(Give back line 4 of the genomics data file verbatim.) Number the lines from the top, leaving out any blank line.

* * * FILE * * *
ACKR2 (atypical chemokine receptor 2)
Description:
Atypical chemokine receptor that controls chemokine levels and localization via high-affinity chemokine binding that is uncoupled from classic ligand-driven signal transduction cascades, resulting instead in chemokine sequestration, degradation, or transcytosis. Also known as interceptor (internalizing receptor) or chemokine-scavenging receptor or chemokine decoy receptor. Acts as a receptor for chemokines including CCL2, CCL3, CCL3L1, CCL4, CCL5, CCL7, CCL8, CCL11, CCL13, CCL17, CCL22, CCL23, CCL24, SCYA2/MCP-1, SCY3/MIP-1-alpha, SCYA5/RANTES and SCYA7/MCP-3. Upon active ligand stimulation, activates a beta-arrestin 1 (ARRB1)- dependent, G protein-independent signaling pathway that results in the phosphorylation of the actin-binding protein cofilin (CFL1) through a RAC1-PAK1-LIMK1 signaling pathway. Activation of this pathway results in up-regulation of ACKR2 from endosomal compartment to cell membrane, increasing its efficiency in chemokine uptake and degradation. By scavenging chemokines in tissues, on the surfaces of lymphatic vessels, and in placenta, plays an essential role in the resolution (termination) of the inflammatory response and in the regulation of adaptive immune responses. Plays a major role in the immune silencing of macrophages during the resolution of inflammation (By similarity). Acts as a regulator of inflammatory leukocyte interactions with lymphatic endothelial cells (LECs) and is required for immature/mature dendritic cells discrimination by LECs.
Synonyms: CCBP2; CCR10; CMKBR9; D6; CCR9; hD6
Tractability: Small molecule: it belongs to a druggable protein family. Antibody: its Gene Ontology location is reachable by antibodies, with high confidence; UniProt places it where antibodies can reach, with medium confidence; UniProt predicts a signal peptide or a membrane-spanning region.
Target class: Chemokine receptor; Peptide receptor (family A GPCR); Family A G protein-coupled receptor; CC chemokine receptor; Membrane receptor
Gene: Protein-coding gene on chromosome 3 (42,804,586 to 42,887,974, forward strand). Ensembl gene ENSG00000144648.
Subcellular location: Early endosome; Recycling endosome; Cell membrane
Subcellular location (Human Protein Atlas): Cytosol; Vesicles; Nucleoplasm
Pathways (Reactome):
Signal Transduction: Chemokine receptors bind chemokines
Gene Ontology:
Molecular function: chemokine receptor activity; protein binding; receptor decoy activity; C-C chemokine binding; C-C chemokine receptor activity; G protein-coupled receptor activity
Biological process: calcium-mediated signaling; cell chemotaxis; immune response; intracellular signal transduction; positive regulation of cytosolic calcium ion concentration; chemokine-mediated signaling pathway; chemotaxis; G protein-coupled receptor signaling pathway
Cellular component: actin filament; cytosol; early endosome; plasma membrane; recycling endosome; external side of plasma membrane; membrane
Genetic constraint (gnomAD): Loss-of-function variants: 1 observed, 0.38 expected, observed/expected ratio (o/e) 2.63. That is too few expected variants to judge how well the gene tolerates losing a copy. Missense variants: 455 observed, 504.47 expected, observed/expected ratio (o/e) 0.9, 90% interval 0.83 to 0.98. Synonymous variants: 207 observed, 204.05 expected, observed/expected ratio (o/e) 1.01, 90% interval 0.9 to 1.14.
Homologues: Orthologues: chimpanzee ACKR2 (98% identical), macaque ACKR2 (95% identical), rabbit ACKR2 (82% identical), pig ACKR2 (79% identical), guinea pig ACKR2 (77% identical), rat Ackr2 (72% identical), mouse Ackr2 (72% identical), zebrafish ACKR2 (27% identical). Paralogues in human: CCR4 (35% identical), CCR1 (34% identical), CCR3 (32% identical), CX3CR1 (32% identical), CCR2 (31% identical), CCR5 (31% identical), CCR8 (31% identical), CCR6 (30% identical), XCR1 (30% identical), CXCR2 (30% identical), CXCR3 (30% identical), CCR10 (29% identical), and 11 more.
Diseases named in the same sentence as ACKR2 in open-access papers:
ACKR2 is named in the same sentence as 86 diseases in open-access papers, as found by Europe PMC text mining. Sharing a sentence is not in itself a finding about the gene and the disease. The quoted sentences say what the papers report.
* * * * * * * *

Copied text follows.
Synonyms: CCBP2; CCR10; CMKBR9; D6; CCR9; hD6